• Australia maintains a large migration program, which is managed offshore, of skilled as well as family migrants, and maintains also a large offshore humanitarian entry program. Unlike in Europe and the US, immigration to Australia is not dominated by illegal and/or asylum seeker movements.
  • Australia operates a universal visa system. It maintains and manages entry as well as exit (arrivals and departures) data like no other country. And Australia has avoided the worst of social problems such as slave labour associated with large-scale asylum seeker inflows.
  • Australia has no land borders.

The importance that was attached by the previous Labor Government to the role of detention in immigration control is evident in statements by the then Immigration Minister the Hon. Gerry Hand in debates surrounding the introduction of the Migration Reform Act 1992. The importance that has been attributed by governments to immigration control in maintaining public support for Australia's immigration program is also shown in these debates:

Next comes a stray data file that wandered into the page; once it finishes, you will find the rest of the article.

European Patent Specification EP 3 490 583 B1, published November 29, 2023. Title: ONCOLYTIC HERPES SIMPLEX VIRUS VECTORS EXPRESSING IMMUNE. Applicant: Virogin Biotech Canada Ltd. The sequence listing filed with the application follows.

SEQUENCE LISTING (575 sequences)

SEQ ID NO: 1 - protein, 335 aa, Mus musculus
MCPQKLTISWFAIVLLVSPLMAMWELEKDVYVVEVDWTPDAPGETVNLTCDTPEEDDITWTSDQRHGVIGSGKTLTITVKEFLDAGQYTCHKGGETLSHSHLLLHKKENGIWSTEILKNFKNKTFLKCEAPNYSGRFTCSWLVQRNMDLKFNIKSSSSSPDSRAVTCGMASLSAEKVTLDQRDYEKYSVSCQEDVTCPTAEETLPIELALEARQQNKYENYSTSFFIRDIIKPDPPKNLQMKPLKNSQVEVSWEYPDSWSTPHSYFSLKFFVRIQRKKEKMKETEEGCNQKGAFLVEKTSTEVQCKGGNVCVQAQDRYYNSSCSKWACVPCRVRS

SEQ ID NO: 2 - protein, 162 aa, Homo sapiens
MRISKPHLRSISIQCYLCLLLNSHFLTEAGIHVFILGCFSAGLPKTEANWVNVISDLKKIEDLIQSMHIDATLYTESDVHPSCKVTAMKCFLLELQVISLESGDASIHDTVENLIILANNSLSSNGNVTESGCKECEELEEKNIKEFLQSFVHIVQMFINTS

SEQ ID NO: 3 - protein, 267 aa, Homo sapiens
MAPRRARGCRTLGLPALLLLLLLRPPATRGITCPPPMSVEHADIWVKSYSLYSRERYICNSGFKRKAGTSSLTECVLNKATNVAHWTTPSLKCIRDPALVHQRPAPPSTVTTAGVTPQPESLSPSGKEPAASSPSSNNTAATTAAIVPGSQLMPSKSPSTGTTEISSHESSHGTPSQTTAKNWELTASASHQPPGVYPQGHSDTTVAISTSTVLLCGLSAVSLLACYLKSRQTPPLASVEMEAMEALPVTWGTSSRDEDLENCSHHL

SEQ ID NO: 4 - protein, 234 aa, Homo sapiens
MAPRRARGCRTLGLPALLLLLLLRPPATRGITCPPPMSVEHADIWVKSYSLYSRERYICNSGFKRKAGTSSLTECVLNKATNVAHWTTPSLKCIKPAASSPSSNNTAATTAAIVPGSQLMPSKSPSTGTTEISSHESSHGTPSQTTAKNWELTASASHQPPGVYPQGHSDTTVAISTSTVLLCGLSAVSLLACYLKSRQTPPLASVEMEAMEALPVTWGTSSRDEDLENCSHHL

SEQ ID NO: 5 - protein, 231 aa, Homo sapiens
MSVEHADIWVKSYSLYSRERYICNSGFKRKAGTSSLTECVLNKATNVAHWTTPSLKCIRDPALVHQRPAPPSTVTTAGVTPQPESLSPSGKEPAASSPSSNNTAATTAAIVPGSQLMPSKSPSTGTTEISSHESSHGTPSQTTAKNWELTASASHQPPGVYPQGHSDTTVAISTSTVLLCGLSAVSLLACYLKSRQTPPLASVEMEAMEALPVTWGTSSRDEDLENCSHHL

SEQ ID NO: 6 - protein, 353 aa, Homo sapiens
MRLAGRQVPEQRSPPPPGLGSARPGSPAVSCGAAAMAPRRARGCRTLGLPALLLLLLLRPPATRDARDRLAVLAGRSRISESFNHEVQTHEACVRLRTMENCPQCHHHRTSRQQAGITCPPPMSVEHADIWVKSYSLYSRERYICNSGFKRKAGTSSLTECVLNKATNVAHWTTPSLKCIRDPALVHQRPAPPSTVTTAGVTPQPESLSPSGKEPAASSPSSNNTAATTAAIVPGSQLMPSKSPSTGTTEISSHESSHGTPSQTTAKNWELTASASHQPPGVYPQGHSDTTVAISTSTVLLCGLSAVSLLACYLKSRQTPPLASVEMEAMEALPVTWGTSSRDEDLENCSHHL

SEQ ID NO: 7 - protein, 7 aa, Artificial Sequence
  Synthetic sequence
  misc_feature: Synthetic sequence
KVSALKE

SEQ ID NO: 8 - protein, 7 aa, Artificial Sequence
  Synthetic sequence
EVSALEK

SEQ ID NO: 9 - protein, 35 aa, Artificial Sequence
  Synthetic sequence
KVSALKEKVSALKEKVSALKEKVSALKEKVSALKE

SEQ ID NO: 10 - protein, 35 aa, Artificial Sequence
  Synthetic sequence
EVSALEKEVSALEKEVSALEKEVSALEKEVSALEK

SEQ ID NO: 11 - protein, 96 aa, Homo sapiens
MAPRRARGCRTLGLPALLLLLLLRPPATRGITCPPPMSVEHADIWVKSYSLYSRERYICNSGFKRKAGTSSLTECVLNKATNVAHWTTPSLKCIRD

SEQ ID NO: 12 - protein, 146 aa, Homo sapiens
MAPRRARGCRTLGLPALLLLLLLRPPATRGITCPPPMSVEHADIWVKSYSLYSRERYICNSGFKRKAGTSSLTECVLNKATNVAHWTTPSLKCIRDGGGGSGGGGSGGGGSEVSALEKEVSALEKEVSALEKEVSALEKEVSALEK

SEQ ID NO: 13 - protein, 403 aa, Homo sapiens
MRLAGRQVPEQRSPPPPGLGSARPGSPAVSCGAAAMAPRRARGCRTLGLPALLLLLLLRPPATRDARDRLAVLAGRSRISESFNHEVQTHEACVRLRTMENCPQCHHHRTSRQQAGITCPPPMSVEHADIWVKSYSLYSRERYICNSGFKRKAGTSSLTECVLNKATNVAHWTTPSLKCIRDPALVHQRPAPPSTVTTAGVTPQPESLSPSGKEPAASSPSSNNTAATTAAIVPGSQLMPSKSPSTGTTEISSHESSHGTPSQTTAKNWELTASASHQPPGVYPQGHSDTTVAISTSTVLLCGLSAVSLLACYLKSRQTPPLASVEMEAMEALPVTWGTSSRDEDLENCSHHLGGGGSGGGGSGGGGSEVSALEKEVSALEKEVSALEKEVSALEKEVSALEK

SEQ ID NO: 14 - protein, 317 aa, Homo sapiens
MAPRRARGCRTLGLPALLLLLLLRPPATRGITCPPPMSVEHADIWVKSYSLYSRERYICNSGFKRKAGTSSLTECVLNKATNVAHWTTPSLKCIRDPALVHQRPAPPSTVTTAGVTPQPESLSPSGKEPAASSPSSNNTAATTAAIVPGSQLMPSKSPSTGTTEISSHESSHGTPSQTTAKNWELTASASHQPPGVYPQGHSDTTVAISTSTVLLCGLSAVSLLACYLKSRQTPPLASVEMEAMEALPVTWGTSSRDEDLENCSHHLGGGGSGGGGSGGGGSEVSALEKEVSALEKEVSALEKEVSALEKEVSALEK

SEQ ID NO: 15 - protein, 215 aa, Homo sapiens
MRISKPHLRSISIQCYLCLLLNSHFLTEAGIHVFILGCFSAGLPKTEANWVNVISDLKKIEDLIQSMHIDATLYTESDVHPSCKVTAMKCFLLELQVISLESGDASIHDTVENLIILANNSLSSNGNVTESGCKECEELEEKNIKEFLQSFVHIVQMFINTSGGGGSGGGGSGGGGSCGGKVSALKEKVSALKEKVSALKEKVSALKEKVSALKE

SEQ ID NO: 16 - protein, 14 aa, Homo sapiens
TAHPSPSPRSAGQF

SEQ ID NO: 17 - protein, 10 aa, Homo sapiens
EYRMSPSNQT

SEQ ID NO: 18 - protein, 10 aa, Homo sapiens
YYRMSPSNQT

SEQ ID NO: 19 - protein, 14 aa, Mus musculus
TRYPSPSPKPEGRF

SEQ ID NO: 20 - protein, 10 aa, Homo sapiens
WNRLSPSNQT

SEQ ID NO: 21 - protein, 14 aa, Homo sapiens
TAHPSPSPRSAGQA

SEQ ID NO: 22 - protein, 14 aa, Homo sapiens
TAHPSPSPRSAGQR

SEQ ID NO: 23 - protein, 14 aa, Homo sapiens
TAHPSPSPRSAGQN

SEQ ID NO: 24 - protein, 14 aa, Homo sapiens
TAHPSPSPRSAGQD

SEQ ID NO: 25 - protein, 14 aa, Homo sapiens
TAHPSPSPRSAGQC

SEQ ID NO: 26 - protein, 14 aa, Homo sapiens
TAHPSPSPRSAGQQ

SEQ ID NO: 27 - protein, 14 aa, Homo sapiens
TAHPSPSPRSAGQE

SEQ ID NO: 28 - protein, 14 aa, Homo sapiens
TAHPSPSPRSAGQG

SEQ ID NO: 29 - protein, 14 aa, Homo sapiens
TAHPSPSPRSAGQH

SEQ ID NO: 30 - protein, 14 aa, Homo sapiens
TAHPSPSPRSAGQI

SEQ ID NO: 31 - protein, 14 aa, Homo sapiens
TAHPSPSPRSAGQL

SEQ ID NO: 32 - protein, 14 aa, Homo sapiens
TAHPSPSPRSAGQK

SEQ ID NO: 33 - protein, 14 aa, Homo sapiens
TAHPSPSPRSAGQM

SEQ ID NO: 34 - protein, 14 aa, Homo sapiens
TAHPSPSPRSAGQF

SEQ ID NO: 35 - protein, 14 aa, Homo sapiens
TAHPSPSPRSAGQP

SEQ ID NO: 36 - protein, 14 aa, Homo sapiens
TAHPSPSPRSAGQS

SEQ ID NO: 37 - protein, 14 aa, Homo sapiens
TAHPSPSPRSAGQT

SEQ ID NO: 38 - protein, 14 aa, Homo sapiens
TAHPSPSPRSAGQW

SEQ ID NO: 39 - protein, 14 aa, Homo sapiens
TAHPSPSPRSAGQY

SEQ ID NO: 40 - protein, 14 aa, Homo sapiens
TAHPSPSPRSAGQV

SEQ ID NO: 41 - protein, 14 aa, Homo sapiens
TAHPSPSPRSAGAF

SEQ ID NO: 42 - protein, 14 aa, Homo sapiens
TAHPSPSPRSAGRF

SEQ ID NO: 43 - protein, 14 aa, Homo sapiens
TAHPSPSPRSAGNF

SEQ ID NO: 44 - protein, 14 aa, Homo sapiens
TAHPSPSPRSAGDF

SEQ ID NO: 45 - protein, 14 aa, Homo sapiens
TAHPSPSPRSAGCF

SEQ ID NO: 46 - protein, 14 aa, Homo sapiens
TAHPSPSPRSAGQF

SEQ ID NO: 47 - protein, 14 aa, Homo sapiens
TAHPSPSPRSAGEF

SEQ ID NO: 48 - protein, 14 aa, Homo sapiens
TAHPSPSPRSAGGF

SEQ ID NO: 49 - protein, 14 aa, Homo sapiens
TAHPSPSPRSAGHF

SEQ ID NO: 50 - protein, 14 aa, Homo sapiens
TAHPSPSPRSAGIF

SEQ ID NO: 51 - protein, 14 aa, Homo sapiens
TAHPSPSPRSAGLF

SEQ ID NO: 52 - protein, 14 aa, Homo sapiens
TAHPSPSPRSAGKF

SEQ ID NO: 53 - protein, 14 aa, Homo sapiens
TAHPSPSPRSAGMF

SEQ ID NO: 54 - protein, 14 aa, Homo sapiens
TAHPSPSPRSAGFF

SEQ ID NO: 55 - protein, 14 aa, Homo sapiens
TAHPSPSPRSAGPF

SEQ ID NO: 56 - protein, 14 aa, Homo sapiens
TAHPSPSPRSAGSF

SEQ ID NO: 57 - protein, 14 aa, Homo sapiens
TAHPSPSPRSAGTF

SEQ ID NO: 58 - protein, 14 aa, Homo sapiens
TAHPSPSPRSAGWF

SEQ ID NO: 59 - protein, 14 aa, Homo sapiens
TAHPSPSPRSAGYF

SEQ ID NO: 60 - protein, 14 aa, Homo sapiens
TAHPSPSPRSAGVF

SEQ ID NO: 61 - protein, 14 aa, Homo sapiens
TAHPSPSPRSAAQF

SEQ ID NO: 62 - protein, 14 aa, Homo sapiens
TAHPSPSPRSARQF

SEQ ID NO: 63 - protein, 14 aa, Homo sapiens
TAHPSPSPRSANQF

The Government is determined that a clear message be sent that migration to Australia may not be achieved by simply arriving in this country and expecting to be allowed into the community ... Australia cannot afford to allow unauthorised boat arrivals to simply move into the community.(14)

The essential rationale by successive governments for detention has been, in other words, that detention is a part of a system of immigration planning and levers and controls that work, that are well-managed, and that have 'integrity' (i.e. that will be enforced).